Some of the 18 C40 mayors who attended the C40 Climate Change summit in Johannesburg this week. (Image: Lucille Davie)
Mayors and officials from major global cities gathered in Johannesburg this week for the fifth biennial summit of the C40 Cities Climate Leadership Group, to discuss ways urban leaders can tackle the causes – and effects – of climate change.
The summit, held in Africa for the first time, brings together officials from 66 cities, representing 600 million people across the world, in a global network to share information on how they can reduce their carbon footprint. These cities produce 55% of global greenhouse gas emissions, and 21% of GDP.
The C40 group was established in 2005 and now includes seven African cities: South Africa’s Johannesburg and Cape Town, as well as Dar es Salaam in Tanzania, Addis Ababa in Ethiopia, Nairobi in Kenya, Cairo in Egypt, and Lagos in Nigeria.
The summit saw the release of a new report, Climate Action in Megacities 2, which builds on research from the 2011 C40 summit in São Paulo in Brazil. The 400-page report arms officials with data to help them change the way they run their cities, compare their administration with others, and to mitigate and adapt to the effects of climate change.
“While international negotiations continue to make incremental progress, C40 Cities are forging ahead,” said Michael Bloomberg, former three-term mayor of New York, outgoing C40 Cities chair and president of its board. “As innovators and practitioners, our cities are at the forefront of this issue – arguably the greatest challenge of our time.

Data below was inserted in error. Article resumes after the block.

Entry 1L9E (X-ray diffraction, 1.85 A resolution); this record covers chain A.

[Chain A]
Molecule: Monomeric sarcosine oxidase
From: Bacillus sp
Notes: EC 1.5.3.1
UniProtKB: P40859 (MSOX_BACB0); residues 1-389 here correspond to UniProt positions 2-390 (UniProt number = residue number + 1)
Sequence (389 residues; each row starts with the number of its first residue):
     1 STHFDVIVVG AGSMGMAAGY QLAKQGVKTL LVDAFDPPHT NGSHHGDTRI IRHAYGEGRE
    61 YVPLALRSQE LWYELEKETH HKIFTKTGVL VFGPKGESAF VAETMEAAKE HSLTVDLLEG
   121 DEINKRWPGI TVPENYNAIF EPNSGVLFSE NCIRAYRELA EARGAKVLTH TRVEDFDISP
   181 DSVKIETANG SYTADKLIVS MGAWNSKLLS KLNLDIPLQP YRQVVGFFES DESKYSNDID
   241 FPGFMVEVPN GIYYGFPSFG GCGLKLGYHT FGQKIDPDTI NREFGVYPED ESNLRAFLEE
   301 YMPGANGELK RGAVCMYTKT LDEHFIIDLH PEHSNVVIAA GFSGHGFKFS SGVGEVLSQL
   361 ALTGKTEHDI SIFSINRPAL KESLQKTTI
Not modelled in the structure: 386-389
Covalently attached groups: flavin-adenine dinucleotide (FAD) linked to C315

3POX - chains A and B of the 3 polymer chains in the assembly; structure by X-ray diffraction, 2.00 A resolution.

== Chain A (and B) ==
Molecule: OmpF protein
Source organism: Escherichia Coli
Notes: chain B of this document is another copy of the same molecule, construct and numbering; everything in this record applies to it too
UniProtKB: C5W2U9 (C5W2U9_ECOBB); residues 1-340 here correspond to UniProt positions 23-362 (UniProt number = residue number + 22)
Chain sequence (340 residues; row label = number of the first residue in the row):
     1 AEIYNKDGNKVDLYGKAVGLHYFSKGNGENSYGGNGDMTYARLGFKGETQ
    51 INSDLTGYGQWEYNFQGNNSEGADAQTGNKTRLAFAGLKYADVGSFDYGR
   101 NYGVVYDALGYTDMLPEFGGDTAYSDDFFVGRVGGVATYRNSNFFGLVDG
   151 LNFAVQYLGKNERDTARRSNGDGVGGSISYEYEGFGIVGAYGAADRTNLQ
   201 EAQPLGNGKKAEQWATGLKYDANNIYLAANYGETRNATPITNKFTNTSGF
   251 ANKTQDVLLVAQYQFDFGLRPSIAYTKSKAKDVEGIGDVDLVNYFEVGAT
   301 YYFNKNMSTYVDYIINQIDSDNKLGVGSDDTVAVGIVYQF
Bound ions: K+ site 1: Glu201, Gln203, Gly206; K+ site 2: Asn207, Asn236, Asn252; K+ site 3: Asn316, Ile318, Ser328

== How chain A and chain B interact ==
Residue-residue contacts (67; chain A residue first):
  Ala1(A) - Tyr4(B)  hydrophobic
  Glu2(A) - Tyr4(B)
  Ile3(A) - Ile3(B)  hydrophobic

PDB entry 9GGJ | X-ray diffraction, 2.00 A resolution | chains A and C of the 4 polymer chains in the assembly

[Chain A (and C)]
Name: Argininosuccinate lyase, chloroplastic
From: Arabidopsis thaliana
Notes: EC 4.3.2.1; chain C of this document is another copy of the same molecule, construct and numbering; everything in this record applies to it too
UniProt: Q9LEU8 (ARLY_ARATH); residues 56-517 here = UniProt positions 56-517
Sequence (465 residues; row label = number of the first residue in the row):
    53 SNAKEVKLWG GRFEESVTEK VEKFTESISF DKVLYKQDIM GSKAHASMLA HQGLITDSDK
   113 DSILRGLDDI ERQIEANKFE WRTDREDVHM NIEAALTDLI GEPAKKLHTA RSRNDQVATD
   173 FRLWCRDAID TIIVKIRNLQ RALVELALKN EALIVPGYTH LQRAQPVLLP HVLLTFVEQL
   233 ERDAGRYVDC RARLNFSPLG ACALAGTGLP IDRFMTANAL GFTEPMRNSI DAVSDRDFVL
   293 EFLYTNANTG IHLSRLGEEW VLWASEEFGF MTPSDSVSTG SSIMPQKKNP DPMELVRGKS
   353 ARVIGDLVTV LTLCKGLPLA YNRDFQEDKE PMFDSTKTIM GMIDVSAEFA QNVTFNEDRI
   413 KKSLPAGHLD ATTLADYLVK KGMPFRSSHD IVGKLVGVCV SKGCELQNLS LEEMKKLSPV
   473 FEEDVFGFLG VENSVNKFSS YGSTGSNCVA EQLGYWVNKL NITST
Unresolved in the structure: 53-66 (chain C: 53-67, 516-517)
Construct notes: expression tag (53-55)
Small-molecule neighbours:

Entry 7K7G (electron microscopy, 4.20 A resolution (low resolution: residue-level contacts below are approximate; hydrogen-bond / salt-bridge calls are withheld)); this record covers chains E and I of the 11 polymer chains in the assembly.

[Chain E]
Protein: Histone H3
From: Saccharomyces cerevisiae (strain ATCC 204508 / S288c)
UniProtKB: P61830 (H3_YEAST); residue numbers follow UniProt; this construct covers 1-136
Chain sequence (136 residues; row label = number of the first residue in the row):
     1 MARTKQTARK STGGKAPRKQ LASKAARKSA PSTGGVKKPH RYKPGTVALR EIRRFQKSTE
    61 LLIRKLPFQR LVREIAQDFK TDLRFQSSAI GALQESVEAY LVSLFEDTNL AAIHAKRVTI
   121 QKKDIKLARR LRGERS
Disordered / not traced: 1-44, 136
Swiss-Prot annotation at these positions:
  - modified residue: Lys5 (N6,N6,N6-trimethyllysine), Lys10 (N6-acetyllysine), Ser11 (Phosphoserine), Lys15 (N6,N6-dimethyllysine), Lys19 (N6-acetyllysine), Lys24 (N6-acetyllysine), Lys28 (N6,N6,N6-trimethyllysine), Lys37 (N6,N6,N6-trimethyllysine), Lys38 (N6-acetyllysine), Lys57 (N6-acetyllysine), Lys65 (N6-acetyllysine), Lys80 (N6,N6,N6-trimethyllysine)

“C40’s emphasis on measurement and reporting helps cities focus resources and spread the most effective solutions – and this report shows that our efforts are bringing powerful results,” Bloomberg said. “By using data to show what works – and what’s possible – cities can inform the global conversation on climate change and contribute to aggressive national targets to reduce emissions.”
Autonomous cities do better
Bloomberg was recently appointed the United Nations Special Envoy for Cities and Climate Change, where he will work with mayors to increase their climate change-related commitments, and encourage national governments to do the same.
He stressed that there is a contrast between what governments do and what cities do. Cities have more diversity, and their leaders more contact with the communities who live there, so there can be different expectations from mayors. “Cities want national government’s money, but don’t want national government’s interference. You find that cities that have autonomy do much better.”
He said that to get citizens more involved in tackling climate change it was important to bring the issues down to the here and now, instead of talking long-term plans.
Christiana Figueries, the executive secretary of the UN Framework Convention on Climate Change, said mayors must raise their voices at a national and international level. “They must actively reach out to their national governments. Mayors need a strong climate agreement.”